Latvian cuisine is relatively high on fat and not spicy.
Pork is the favorite meat. Pork dishes range from the common mostly shared with neighboring countries (e.g. Karbonāde schnitzel) to “weirder” ones such as pig’s feet, head or ears.
Potatoes are a popular side-dish, and they are prepared in many versions (boiled, fried, mashed). Cabbage are also a popular side dish, both hot and cold.
Black rye bread is the staple food.
Latvian cuisine has been influenced by German cuisine due to centuries of German rule. It has also subsumed the Livonian cuisine as Livonians became a small minority. The most ubiquitous Livonian food is Sklandrausis sweet pie made of rye dough with potato and carrot paste.
Riga Black Balsam (45%) is considered to be the national alcoholic beverage, having entire souvenir shops dedicated to it in Riga. This herbal liquor has been brewed since the 18th century. However, beer is more popular for local consumption, with vodka also popularized by Russians. Among non-alcoholic beverages, kvas is popular, however, it faces tough competition from Western soft drinks.
Latvian national sport is Ice hockey. Many towns have their own ice hockey halls where local clubs play in two leagues. The passion of the entire nation is, however, its National team and Riga Dinamo Club that plays against mostly Russian opponents in the KHL Eastern European league.
While moderately successful (for instance, in 2002-2014 the national team participated in four Olympic games in a row), Latvian ice hockey players have yet to bring back any major medals or cups back from International tournaments, finishing 7th-8th at best. Even in 2006 when the World Championship was held in Riga the local team failed to reach playoffs.
Such lack of success is likely because of Latvia’s small population: it is difficult to amass a hockey team of some 20 world-class players.
Latvians fare better in individual sports, especially luge, skeleton and bobsleight, where they won 7 Olympic medals since 2006.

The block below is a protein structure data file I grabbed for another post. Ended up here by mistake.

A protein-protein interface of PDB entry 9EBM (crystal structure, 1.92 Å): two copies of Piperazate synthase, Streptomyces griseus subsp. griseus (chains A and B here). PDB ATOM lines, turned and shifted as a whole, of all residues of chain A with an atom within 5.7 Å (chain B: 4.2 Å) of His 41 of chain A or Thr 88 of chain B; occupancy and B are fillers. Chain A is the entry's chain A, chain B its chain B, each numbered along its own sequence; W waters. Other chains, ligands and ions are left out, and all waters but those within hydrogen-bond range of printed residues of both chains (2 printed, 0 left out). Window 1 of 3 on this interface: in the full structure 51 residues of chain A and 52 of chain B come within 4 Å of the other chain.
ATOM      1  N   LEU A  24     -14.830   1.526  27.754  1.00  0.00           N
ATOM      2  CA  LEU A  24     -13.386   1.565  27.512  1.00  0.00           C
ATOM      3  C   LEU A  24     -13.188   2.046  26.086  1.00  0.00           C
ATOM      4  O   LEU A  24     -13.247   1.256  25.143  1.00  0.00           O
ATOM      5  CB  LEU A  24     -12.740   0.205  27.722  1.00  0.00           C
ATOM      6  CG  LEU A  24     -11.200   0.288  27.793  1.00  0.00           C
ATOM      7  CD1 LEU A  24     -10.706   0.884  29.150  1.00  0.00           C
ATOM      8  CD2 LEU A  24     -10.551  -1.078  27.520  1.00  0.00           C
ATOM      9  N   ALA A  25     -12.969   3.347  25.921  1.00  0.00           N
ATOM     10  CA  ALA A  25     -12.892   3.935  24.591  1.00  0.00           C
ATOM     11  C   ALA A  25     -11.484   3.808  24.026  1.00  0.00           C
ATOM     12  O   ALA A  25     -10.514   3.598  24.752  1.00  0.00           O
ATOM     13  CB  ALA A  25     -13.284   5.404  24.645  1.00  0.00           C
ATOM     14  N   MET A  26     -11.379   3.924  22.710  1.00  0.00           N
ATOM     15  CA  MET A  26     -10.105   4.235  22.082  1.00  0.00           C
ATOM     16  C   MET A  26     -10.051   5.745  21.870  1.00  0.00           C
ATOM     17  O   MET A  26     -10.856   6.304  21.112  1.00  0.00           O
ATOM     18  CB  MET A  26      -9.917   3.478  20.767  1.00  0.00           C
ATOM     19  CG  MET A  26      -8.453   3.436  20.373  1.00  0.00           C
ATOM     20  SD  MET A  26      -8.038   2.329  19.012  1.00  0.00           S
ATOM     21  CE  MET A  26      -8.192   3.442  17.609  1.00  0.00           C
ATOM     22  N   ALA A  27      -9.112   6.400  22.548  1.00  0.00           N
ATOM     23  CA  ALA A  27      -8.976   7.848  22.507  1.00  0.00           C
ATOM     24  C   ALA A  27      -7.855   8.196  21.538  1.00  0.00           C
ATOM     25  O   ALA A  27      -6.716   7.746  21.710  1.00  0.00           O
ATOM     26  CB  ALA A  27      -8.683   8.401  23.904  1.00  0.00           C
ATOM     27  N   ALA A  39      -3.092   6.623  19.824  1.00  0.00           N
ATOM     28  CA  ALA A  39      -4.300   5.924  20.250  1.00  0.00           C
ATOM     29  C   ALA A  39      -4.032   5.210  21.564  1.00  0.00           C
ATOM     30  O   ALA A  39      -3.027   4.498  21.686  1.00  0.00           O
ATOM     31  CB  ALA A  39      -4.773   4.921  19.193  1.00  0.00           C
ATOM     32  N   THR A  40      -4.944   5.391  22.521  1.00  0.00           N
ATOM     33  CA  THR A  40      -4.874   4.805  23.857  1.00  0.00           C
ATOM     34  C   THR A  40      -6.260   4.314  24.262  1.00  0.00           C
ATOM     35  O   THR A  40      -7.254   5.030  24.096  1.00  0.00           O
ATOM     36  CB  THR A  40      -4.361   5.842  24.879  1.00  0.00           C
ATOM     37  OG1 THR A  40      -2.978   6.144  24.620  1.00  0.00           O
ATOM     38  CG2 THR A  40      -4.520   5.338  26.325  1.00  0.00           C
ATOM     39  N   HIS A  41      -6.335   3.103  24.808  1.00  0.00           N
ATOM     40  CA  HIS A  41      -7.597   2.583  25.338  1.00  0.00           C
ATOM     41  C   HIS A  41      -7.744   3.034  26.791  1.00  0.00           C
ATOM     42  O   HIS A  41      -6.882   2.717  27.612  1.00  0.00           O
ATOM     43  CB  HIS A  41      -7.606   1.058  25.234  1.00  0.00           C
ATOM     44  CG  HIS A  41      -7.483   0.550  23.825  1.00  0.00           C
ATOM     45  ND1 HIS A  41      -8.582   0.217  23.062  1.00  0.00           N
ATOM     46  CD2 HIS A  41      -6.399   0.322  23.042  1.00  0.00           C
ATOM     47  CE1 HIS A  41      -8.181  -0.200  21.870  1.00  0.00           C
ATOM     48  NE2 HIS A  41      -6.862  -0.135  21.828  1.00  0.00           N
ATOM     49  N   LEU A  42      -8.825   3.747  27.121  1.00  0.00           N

Latvia has no summer disciplines where it would produce good results regularly, however, talents come and go in many of them. The recent star is BMX cycler Māris Štrombergs who won gold medals in two Olympics in a row.
Football and basketball are also popular in Latvia, despite a lack of recent top achievements.
In basketball, Latvia regularly plays at European championships but has never qualified for World Championships or Olympic games after 1990 independence. It has won European gold medals in 1935 and silver in 1939, but those times of Latvian basketball glory seems to have ended with Soviet occupation. Latvia also has basketball clubs that play in the regional leagues. The main clubs are “Ventspils” and “VEF Riga”.
In football (soccer) Latvia’s only success was a qualification to the European Championships of 2004. Football is especially popular among ethnic Russians; in 2004 nearly all field players of Latvia’s national team were ethnic Russians or Russophones.
Speedway is another locally popular sport (primarily in Daugavpils), and Latvia hosted World championship events a few years in a row.
Novuss is sometimes considered the national game of Latvia. It is vaguely similar to billiard although its “checkers” (rather than balls) that have to be pushed into holes and the table is square. It has been invented in interwar Latvia and survived the Soviet occupation but lost some popularity after independence as various foreign games became accessible.
For centuries Latvia was a land of forests, and traditional Latvian architecture was wooden. Peasant homes were all built with architectural details that existed often meant to serve a practical purpose. Some of such homes still exist in villages and museums.
German knights who came to Christianize Latvia built the first cities, bringing with them brick buildings, Western European styles. Throughout the next centuries, Gothic, Renaissance and Baroque styles influenced the key buildings of Latvia: castles, churches and townhouses. Baroque was especially influential in Eastern Latvia where Catholic faith prevailed as well as for palaces. Some of Latvia’s best known buildings are built in these styles.
The face of Latvia was changed by the 19th century urbanization. In building the new cities, larger than ever before, architects borrowed ideas from previous styles, firstly creating a Neo-Classical stule (imitating Antiquity) and then other Historicist styles (imitating every previous period). Cities have also received wooden buildings, ranging from simple apartment blocks of the workers to elaborate seaside villas for the rich.
By ~1900 the use of former architectural styles was replaced by an invented new one: the Art Nouveau. Riga is considered one of the most excellent repositories of Art Nouveau buildings, the Riga Art Nouveau falling into multiple substyles, one of them National Romantic which epitomized the Latvian national revival.